For those of you who want to succeed at self-publishing, use also some traditional marketing methods, create a Business Plan and a Budget, including anywhere from 5-10% for your overall book marketing including your website, paying for IT help, designer, or ads.

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16. Placement of books in big box stores
Wandering into a Walmart or Shoppers Drugmart outlet, you will most likely find close to the entrance / cashier desk the shelves of magazines and books, often from Bestseller authors. Big publishing houses sell tons of books to these big box stores – at steep discounts I must add.

If your books are selling like hot cakes, consider selling in bulk too.  Book wholesalers or websites such as ChainStoreGuide.com and TheSalesmansGuide.com, provide contact information for hundreds of buyers. You could also visit the websites of your most coveted outlets. Target even maintains a “vendor hotline” to answer questions by phone. However, be aware that having at least a dozen books is the minimum before you approach buyers at big box stores. They will not order single titles. If you have a book that should go into a specific department, for instance Sporting Goods, Electronics, Childrens, etc. contact your local store manager and ask who the buyer is for that specific department.

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17. Book Sales Page
Many big publishers and major online retailers sell from their own website print and digital books – and so can you!  How?

Get all the information you need to start selling your books from our former article:  How to Sell Your Books From Your Own Website.
Make at least 30% more on your books. Get your revenue immediately and get to know your readers, a very important point for your future marketing and to keep in contact with your customers.
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Conclusion:
This is just a small selection of the many book marketing activities that authors can copy from major publishers – beside Social Media networking.  “Just Because You Wrote a Book, Readers Won’t Line Up To Buy It!”  Yet, authors who take their publishing endaveor seriously and work as hard on their publishing business as they do on their writing, will always succeed. Read this article regarding the “Book Sales Plateau”.
Find many more detailed tips and links to all aspects of author-publishing and book marketing at SavvyBookWriters, especially how you can act like a professional publisher and take your books to the next level.  Remember that you don’t have to do all of this at once!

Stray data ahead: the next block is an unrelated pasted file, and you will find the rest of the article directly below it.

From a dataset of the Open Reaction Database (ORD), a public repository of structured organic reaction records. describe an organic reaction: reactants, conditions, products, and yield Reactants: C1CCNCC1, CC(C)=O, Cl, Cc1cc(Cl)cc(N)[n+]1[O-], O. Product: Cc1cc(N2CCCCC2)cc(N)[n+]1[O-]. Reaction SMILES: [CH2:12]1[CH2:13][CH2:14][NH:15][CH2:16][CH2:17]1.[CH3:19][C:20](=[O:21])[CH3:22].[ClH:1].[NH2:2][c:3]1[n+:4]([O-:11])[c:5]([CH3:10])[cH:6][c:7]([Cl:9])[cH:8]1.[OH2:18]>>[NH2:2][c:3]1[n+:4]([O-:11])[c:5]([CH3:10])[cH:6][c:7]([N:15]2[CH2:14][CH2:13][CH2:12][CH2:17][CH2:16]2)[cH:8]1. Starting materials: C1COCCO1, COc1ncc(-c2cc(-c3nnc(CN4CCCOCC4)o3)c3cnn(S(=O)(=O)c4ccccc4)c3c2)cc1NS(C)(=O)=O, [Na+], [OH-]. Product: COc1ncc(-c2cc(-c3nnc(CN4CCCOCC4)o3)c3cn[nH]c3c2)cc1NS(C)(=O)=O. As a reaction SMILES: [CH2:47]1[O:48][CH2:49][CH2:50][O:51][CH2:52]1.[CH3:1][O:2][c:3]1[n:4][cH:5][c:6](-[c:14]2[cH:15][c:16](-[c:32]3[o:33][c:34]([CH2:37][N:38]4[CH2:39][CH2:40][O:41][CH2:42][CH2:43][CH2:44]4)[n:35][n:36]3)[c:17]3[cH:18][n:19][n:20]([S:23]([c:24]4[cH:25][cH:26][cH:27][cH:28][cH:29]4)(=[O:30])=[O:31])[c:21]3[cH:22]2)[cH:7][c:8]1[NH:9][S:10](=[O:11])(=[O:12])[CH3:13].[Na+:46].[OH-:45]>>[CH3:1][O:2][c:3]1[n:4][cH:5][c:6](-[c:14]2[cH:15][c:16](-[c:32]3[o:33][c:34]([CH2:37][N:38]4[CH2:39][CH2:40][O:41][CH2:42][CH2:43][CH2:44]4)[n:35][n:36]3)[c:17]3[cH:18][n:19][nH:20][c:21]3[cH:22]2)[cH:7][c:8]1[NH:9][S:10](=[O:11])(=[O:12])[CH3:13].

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If you would like to get more support in all things publishing, have your book intensively promoted and learn how to navigate social media sites – or to learn how you can make yourself a name as an author through content writing: We offer all this and more for only $179 for three months – or less than $2 per day! Learn more about this customized Online Seminar / Consulting for writers: http://www.111Publishing.com/Seminars

Please check out all previous posts of this blog (there are more than 1,100 of them : ) if you haven’t already. Why not sign up to receive them regularly by email? Just click on “Follow” in the upper line on each page – and then on “LIKE” next to it. There is also the “SHARE” button underneath each article where you can submit the article to Pinterest, Google+, Twitter, Facebook, Tumblr and StumpleUpon.
Thanks a lot for following:

@111publishing

http://www.111publishing.com

http://www.e-Book-PR.com/

http://www.international-ebooks.com/

http://bit.ly/VmtVAS 111Publishing @ Google+

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How to Deal With Negative Book Reviews?

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Negative-Book-Reviews

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It happens to EVERY writer and it hurts you to see someone talk like that about your baby, err novel…  At first, you just sit there, stunned. Unable to believe anyone would take such offense. Schock. Anger… Don’t panic. Negative book reviews, especially those that are potentially malicious, are near the top list of nightmare scenarios for every writer. You have been putting your heart and soul into pursuing your passion. So it is understandable when you would like to act first in the face of negativity and have regrets later. Please don’t!  Hold your tongue.